All You Need to Know about Russian Blinis

There are probably as many recipes of pancakes – blinis in Russia, as there are recipes of pasta in Italy. That often confuses foreigners. Here is a brief guide to Russian Blinis.

Shape and Size

Russian blinis are always round, but the size varies and basically represents all the available sizes of the frying pans. The average blin (singular from blinis) would be about 20 cm (~ 8 inch).

Russian blinis stack

Russian blinis are thin

What is important – blinis are always very thin, so they are more similar to French crepes, than to American pancakes. However, you might have also seen tiny and very fat pancakes. What is that? Those are from the “same family”, but they are called – Oladyi (or Oladushki, using the diminutive suffix). The main difference is in ingredients – blinis are usually milk-based and oladushki are usually based on kefir (or you can use buttermilk).

Russian oladyi

Russian oladyi are plump and small

Whatever you bake though – you bake a lot. Russians never bake 2 blinis for each member of the household – you bake a stake of blinis or a mountain of oldaushki. Same thing is with other traditional dishes – we like the abundance.

Recipe of Blinis

As I said – there are thousands of recipes. You can use different types of flour and either make blinis in a fast way – without yeast or in a slow way, using yeast. I believe that the most traditional recipe is yeast-based, using buckwheat flour. But I always use the fast recipe and a regular baking flour (that recipe is for 6-8 blinis, if you want more, just double or triple the ingredients:

1 egg

1 cup of milk

1 cup of water

a pinch of salt

1 table spoon of sugar

flour (in quantities to make the dough liquid, but not too watery – sorry I do not have the exact recipe, I always do it as we say “by the eye”)

You just mix all the ingredients with a fork, so that you do not have any lumps of flour. Then you heat a frying pan really well, add some oil and pour batter on the frying pan, in the same time moving the frying pan so that the batter distributes evenly on the surface. When a blin is done on one side, you turn it over.

However, I should warn you that it is easier said than done. I looked at my mom, making blinis, all my childhood. But when I tried to replicate that – it took me almost a year until I got edible results! And in any case – the first blin is always not the prettiest. We even have a saying – “The first blin is a lump”. But if you master that skill – you will be really happy, since they taste delicious and are so fast to make. Those Russian blinis are an ideal Sunday breakfast!

If you are lactose or gluten intolerant – you can still make blinis, but you have to use soy milk or almond milk and choose the gluten free flour.

Best Blinis Fillings

Blinis are so universal that you can add almost any good stuff to them, be it sweet or savory. Here are the most popular fillings for blinis in Russia – raspberry jam, honey, sweet condensed milk, sour cream, black caviar and red caviar:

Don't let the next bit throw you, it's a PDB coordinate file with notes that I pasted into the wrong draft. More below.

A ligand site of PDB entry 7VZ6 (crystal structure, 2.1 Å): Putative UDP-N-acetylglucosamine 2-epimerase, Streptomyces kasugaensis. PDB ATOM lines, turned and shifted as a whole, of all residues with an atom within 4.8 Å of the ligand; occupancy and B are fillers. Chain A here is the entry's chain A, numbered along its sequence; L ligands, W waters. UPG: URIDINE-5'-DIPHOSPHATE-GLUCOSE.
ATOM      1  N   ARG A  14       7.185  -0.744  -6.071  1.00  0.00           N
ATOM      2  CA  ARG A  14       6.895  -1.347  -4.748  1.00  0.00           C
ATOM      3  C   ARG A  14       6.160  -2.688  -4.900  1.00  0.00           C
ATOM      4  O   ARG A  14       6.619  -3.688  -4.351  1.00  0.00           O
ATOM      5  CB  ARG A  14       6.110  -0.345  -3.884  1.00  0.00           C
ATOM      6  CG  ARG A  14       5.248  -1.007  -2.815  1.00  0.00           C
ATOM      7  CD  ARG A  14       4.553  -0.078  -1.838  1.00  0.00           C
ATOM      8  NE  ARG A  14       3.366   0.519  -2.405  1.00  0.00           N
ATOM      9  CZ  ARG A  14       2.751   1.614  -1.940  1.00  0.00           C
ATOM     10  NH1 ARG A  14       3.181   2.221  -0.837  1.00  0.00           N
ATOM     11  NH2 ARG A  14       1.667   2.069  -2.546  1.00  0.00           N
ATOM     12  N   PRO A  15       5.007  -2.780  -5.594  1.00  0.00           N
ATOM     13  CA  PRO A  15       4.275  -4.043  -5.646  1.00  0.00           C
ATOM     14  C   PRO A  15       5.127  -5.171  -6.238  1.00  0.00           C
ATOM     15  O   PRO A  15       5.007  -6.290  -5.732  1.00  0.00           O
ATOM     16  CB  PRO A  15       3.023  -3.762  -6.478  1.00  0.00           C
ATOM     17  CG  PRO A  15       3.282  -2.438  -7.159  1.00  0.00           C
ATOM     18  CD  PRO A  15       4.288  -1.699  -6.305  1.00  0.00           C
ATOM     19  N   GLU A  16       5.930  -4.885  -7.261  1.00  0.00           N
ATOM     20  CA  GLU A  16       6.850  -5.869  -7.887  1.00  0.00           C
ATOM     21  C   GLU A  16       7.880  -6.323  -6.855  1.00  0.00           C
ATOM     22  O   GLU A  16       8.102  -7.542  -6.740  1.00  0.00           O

Russian blinis fillings

We eat blinis with these fillings

However, in addition to that, we also love the following:

  • minced meat with fried onions (not allowed during Maslenitsa if you are religious, but ok at other times)

  • fried cabbage & onions (sounds horrible, but it actually is very tasty with blinis – try it!)

  • mushroom & onion saute in sour cream

  • smoked or marinated salmon

  • marinated herring

  • sweetened cottage cheese with raisins

  • apple sauté

Blinis Folding Methods

Here are just several ideas:

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I  hope that you will try those recipes! Please do not hesitate to write me if you need more details! I will be happy to weight the amount of flour that I use to make the perfect blinis or assist you in any other way! Or just visit Russia, be my guest and try home-made blinis! Just make sure you are hungry, we love when our guests eat a lot!

Russian Maslenitsa tea time

Russian Maslenitsa Tea Time

Leave a Reply

  • Anonymous - 7 years ago

    SO delicious pictures!!! I will cook blinis tomorrow – the last day of Maslenitsa))))

  • Michele - 4 years ago

    My husband is Russian-American, his parents came in 1950, just before he was born. He is a native speaker and was raised in a Russian community in New York. I have been to many Blini Maslenitsa parties but his parents have passed away so we don’t have these parties. My mother-in-law always used buckwheat flour and yeast. I would like to surprise my husband with traditional blini next week. Do you have a recipe like the one I described? Thank you!

    • Tanya Golubeva - 4 years ago

      Hi Michele,

      Thank you very much for your message and sharing your story!
      Unfortunately I do not cook buckwheat flour and yeast blinis myself. But I will try to find a recipe for you.


  • captainParker - 3 years ago

    Its spelled Blini, not Blinis. “-i” = plural.
    Likewise russians spell (chicken) nuggets incorrectly, as “nuggetsi”.
    Nobody needs double plural. :/

    • Tanya Golubeva - 3 years ago

      Hahaha, you are right, captainParker,

      Russian is my mother tongue, but foreigners always say blinis, hence the double plural:)


  • Tina - 3 years ago

    Thank you for explaining the difference between the little ones and the larger crepes. I’m going to try the little ones first. I found some very fine organic buckwheat I’m going to use (it looks the same as normal flour).

  • Anonymous - 1 year ago

    I am chesky my grandmother made blini for me and taught me how to make them my family prefer American pancakes but I always make blini for my self I make them in Receipt similar to what you have thank you